Colorectal Cancer

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Colon and rectum are parts of your large intestine. A cancerous lesion within that area is referred to as colorectal cancer. This type of cancer usually arises by the formation of a clump of cells, called a polyp. These polyps can then progress into cancerous tumors. It is thus quite important to get screened for these, so they can be treated before their development into tumors.


A tumor develops when the DNA within cells undergo mutation and start replicating abnormally. The exact cause behind colorectal cancer is not known, but following are some risk factors:

  • Old age
  • High fat, low fiber diet
  • Sedentary lifestyle
  • Positive family history
  • Past history of colonic polyps or colorectal cancer
  • Inflammatory conditions of bowel
  • Inherited syndromes that increase risk
  • Diabetes or obesity
  • Smoking
  • Alcohol
  • Radiation therapy


Most cases begin as asymptomatic and each case may vary in its presentation depending on the size and precise location of the tumor. Some common symptoms include:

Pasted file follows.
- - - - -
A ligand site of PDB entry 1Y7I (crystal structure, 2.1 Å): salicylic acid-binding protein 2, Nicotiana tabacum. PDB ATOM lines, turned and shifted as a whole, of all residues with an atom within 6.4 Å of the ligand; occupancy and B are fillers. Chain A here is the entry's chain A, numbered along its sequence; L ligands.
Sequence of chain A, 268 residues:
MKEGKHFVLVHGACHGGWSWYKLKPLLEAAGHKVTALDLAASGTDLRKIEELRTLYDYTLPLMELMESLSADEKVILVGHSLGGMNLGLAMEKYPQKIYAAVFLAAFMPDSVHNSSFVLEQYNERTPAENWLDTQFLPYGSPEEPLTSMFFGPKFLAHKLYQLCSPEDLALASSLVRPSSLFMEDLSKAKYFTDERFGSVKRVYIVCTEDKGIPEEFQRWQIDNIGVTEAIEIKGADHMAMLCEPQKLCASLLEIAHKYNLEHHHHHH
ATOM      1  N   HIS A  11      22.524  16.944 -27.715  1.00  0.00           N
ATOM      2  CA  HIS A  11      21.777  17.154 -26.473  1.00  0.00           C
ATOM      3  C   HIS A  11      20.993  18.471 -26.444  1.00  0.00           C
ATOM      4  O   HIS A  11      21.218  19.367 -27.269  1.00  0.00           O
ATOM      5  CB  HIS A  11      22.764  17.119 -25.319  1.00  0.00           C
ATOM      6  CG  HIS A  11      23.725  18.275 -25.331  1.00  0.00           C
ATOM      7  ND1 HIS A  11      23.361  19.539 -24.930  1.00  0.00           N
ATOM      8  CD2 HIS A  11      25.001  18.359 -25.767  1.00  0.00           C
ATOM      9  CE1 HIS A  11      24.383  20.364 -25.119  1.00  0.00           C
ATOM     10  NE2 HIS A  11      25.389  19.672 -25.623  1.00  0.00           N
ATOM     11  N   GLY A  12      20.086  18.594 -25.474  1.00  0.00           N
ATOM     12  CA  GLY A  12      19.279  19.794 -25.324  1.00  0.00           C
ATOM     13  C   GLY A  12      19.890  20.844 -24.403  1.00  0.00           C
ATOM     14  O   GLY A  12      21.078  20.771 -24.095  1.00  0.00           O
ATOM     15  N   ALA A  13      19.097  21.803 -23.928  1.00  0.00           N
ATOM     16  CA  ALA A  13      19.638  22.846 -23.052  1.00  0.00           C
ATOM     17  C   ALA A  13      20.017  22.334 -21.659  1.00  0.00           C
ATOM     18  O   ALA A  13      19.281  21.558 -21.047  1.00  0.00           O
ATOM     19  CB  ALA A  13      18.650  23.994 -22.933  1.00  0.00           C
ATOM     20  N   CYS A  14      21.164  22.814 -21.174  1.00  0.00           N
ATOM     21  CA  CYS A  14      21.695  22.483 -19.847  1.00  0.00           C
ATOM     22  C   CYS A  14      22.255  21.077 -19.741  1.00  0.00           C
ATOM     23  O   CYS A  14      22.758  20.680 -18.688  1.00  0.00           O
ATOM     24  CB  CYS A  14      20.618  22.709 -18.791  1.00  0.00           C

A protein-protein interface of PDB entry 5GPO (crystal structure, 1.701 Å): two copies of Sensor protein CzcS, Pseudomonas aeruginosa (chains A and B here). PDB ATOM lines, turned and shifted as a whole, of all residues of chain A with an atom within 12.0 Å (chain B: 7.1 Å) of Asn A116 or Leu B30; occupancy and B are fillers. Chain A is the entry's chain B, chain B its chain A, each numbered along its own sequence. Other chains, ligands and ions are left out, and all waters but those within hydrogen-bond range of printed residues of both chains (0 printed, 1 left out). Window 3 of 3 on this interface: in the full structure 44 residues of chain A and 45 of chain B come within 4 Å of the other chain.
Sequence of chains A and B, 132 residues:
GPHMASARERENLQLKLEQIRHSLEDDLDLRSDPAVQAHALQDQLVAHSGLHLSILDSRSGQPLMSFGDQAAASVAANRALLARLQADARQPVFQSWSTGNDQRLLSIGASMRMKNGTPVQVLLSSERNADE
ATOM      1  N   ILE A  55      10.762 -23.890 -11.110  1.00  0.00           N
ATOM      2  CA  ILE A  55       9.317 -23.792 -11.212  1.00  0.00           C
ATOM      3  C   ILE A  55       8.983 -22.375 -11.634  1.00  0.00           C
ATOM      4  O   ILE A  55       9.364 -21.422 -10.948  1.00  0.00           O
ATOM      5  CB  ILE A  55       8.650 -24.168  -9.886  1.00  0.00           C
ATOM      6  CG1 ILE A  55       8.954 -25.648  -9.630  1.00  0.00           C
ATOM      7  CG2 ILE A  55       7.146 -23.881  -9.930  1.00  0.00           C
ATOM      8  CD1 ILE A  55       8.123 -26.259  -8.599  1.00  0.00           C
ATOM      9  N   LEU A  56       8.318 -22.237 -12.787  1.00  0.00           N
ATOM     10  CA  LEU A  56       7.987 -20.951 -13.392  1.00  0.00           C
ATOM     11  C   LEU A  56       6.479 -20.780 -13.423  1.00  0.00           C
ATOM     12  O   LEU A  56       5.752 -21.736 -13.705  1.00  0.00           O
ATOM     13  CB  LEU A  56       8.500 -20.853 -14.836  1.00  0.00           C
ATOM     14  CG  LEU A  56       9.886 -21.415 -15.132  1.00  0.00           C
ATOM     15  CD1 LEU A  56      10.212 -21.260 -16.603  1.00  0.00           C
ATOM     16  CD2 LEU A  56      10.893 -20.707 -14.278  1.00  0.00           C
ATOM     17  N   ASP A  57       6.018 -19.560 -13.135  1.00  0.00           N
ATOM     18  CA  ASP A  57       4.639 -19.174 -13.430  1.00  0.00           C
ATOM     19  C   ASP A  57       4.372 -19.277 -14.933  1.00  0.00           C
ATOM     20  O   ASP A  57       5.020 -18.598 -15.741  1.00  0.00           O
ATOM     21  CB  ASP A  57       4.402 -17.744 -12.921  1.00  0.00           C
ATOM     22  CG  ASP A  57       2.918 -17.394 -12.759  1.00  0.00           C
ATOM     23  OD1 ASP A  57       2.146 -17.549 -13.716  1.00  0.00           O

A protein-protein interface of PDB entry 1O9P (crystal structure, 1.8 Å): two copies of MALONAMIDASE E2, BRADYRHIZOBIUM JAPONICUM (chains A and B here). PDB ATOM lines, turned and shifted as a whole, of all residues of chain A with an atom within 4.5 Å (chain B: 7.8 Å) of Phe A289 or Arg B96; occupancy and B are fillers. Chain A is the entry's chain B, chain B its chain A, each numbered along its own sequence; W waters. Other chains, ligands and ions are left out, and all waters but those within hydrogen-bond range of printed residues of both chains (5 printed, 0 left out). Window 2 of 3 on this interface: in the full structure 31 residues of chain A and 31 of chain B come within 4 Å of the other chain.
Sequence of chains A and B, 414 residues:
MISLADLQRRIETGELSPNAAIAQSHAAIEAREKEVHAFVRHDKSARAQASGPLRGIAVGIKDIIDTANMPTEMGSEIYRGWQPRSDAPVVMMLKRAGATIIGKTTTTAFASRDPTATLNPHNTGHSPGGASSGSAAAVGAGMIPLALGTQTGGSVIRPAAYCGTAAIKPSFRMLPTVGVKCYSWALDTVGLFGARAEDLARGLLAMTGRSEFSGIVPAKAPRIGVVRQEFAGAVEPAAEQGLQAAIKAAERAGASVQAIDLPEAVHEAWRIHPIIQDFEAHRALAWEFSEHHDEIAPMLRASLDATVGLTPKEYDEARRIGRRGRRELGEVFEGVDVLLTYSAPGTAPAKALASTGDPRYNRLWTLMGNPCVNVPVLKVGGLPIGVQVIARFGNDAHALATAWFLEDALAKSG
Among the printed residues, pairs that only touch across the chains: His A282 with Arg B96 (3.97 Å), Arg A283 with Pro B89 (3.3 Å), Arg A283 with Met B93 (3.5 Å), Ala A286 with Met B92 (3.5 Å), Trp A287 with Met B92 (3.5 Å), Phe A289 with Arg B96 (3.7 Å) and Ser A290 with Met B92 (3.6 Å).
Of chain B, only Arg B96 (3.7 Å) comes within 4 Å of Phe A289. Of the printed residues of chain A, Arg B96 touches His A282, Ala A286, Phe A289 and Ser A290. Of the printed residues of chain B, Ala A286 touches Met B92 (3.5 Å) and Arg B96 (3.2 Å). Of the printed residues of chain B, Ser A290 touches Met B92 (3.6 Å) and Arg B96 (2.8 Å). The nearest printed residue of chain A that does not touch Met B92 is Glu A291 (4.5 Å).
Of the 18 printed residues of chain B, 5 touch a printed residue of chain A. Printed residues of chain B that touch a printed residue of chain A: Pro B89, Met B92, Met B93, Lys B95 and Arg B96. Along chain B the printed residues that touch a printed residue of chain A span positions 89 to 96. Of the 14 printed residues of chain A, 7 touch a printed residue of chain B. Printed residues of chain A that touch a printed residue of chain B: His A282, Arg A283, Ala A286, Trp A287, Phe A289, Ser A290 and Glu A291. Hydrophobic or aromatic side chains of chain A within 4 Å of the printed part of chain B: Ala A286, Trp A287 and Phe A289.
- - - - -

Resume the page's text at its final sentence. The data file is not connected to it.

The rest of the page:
• Abdominal discomfort or pain
  • Bloody stool
  • Change in bowel habits or consistency of the stool
  • Diarrhea or constipation
  • Unexplained weight loss
  • Weakness or fatigue


Screening is highly recommended for individuals to avoid the morbidity associated with colorectal cancer. Stool analysis and Colonoscopies are two screening methods most widely used. For diagnosis, endoscopic examination of the intestine, as well as blood tests and CEA (Carcinoembryonic antigen) a chemical produced by the colon, may be used.


Treatment is mainly based on three options: surgery, chemotherapy, and radiotherapy. The choice of treatment varies on the basis of specification of the tumor.

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